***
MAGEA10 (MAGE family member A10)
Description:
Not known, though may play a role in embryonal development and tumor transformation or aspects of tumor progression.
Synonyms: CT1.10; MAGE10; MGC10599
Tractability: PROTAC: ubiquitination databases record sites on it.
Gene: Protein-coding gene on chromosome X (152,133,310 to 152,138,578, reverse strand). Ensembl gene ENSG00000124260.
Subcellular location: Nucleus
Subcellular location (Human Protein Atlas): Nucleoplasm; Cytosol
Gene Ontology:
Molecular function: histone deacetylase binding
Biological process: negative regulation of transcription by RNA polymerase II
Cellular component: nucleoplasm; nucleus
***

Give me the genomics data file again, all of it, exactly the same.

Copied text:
MAGEA10 (MAGE family member A10)
Description:
Not known, though may play a role in embryonal development and tumor transformation or aspects of tumor progression.
Synonyms: CT1.10; MAGE10; MGC10599
Tractability: PROTAC: ubiquitination databases record sites on it.
Gene: Protein-coding gene on chromosome X (152,133,310 to 152,138,578, reverse strand). Ensembl gene ENSG00000124260.
Subcellular location: Nucleus
Subcellular location (Human Protein Atlas): Nucleoplasm; Cytosol
Gene Ontology:
Molecular function: histone deacetylase binding
Biological process: negative regulation of transcription by RNA polymerase II
Cellular component: nucleoplasm; nucleus